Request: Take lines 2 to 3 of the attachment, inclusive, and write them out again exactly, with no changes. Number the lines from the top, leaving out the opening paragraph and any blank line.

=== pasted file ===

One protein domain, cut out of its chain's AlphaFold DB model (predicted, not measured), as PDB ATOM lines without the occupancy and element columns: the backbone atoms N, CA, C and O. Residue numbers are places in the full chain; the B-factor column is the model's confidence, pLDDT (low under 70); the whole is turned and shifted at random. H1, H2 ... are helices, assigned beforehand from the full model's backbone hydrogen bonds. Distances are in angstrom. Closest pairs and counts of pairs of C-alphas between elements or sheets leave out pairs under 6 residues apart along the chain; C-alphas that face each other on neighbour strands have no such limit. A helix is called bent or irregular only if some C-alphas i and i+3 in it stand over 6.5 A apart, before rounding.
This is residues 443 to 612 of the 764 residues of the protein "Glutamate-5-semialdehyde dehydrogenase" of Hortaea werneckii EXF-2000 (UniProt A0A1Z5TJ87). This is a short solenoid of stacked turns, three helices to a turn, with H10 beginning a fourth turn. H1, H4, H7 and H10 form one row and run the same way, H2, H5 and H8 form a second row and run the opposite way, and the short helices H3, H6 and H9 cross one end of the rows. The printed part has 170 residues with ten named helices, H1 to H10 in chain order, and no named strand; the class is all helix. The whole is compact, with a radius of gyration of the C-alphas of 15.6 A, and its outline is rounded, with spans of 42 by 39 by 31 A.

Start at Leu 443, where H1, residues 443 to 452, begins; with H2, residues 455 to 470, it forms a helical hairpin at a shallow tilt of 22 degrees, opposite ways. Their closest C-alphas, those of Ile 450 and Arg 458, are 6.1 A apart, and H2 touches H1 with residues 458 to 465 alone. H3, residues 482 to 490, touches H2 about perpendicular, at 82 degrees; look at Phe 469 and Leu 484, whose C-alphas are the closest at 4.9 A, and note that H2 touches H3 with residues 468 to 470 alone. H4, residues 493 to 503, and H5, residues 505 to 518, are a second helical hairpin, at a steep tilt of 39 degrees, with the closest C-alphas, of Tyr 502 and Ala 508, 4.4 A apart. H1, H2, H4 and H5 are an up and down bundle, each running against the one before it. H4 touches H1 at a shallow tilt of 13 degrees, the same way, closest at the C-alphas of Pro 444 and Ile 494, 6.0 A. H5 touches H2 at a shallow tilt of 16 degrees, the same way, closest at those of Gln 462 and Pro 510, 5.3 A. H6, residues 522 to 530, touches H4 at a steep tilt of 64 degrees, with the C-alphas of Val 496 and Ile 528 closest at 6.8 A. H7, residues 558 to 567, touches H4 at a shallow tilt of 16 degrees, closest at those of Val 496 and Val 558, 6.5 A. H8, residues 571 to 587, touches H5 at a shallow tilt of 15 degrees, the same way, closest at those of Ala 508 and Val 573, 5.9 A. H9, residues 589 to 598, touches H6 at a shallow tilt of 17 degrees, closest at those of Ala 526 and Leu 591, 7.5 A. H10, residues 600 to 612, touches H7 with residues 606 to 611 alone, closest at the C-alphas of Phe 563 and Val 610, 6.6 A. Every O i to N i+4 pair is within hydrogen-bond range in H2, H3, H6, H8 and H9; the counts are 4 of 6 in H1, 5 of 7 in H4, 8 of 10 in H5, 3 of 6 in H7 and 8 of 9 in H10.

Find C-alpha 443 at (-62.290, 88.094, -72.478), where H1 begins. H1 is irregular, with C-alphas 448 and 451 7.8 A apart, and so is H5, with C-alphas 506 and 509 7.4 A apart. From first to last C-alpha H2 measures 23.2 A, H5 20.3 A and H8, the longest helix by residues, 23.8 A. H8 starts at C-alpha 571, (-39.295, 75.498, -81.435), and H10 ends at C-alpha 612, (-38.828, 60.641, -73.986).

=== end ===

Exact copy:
Start at Leu 443, where H1, residues 443 to 452, begins; with H2, residues 455 to 470, it forms a helical hairpin at a shallow tilt of 22 degrees, opposite ways. Their closest C-alphas, those of Ile 450 and Arg 458, are 6.1 A apart, and H2 touches H1 with residues 458 to 465 alone. H3, residues 482 to 490, touches H2 about perpendicular, at 82 degrees; look at Phe 469 and Leu 484, whose C-alphas are the closest at 4.9 A, and note that H2 touches H3 with residues 468 to 470 alone. H4, residues 493 to 503, and H5, residues 505 to 518, are a second helical hairpin, at a steep tilt of 39 degrees, with the closest C-alphas, of Tyr 502 and Ala 508, 4.4 A apart. H1, H2, H4 and H5 are an up and down bundle, each running against the one before it. H4 touches H1 at a shallow tilt of 13 degrees, the same way, closest at the C-alphas of Pro 444 and Ile 494, 6.0 A. H5 touches H2 at a shallow tilt of 16 degrees, the same way, closest at those of Gln 462 and Pro 510, 5.3 A. H6, residues 522 to 530, touches H4 at a steep tilt of 64 degrees, with the C-alphas of Val 496 and Ile 528 closest at 6.8 A. H7, residues 558 to 567, touches H4 at a shallow tilt of 16 degrees, closest at those of Val 496 and Val 558, 6.5 A. H8, residues 571 to 587, touches H5 at a shallow tilt of 15 degrees, the same way, closest at those of Ala 508 and Val 573, 5.9 A. H9, residues 589 to 598, touches H6 at a shallow tilt of 17 degrees, closest at those of Ala 526 and Leu 591, 7.5 A. H10, residues 600 to 612, touches H7 with residues 606 to 611 alone, closest at the C-alphas of Phe 563 and Val 610, 6.6 A. Every O i to N i+4 pair is within hydrogen-bond range in H2, H3, H6, H8 and H9; the counts are 4 of 6 in H1, 5 of 7 in H4, 8 of 10 in H5, 3 of 6 in H7 and 8 of 9 in H10.

Find C-alpha 443 at (-62.290, 88.094, -72.478), where H1 begins. H1 is irregular, with C-alphas 448 and 451 7.8 A apart, and so is H5, with C-alphas 506 and 509 7.4 A apart. From first to last C-alpha H2 measures 23.2 A, H5 20.3 A and H8, the longest helix by residues, 23.8 A. H8 starts at C-alpha 571, (-39.295, 75.498, -81.435), and H10 ends at C-alpha 612, (-38.828, 60.641, -73.986).